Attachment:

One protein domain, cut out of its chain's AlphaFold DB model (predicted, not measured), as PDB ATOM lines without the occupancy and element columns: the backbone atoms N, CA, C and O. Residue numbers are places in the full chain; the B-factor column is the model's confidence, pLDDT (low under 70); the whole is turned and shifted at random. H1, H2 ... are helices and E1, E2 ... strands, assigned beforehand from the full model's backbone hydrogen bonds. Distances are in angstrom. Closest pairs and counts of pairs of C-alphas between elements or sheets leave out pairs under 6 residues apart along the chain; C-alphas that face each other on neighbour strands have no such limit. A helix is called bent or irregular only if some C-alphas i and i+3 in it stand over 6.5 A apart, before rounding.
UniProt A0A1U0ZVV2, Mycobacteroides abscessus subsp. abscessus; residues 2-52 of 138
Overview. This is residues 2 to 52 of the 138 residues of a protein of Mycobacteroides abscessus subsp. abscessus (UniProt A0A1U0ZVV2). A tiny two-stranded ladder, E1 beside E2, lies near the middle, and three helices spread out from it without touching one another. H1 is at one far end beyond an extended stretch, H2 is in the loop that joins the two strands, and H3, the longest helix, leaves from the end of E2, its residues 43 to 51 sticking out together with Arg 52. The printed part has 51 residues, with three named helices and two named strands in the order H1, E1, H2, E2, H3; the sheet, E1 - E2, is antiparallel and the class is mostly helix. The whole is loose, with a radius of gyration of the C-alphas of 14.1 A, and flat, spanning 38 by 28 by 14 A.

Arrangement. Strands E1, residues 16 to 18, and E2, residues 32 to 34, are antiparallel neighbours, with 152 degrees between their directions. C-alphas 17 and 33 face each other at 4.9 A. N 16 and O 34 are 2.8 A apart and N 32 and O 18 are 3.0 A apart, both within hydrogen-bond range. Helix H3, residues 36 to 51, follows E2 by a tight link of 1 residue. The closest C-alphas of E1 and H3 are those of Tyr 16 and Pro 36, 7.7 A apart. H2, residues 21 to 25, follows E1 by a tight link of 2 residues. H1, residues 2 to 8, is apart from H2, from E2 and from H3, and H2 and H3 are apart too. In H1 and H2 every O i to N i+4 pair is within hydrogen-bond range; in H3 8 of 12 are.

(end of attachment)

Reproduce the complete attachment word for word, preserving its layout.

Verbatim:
One protein domain, cut out of its chain's AlphaFold DB model (predicted, not measured), as PDB ATOM lines without the occupancy and element columns: the backbone atoms N, CA, C and O. Residue numbers are places in the full chain; the B-factor column is the model's confidence, pLDDT (low under 70); the whole is turned and shifted at random. H1, H2 ... are helices and E1, E2 ... strands, assigned beforehand from the full model's backbone hydrogen bonds. Distances are in angstrom. Closest pairs and counts of pairs of C-alphas between elements or sheets leave out pairs under 6 residues apart along the chain; C-alphas that face each other on neighbour strands have no such limit. A helix is called bent or irregular only if some C-alphas i and i+3 in it stand over 6.5 A apart, before rounding.
UniProt A0A1U0ZVV2, Mycobacteroides abscessus subsp. abscessus; residues 2-52 of 138
Overview. This is residues 2 to 52 of the 138 residues of a protein of Mycobacteroides abscessus subsp. abscessus (UniProt A0A1U0ZVV2). A tiny two-stranded ladder, E1 beside E2, lies near the middle, and three helices spread out from it without touching one another. H1 is at one far end beyond an extended stretch, H2 is in the loop that joins the two strands, and H3, the longest helix, leaves from the end of E2, its residues 43 to 51 sticking out together with Arg 52. The printed part has 51 residues, with three named helices and two named strands in the order H1, E1, H2, E2, H3; the sheet, E1 - E2, is antiparallel and the class is mostly helix. The whole is loose, with a radius of gyration of the C-alphas of 14.1 A, and flat, spanning 38 by 28 by 14 A.

Arrangement. Strands E1, residues 16 to 18, and E2, residues 32 to 34, are antiparallel neighbours, with 152 degrees between their directions. C-alphas 17 and 33 face each other at 4.9 A. N 16 and O 34 are 2.8 A apart and N 32 and O 18 are 3.0 A apart, both within hydrogen-bond range. Helix H3, residues 36 to 51, follows E2 by a tight link of 1 residue. The closest C-alphas of E1 and H3 are those of Tyr 16 and Pro 36, 7.7 A apart. H2, residues 21 to 25, follows E1 by a tight link of 2 residues. H1, residues 2 to 8, is apart from H2, from E2 and from H3, and H2 and H3 are apart too. In H1 and H2 every O i to N i+4 pair is within hydrogen-bond range; in H3 8 of 12 are.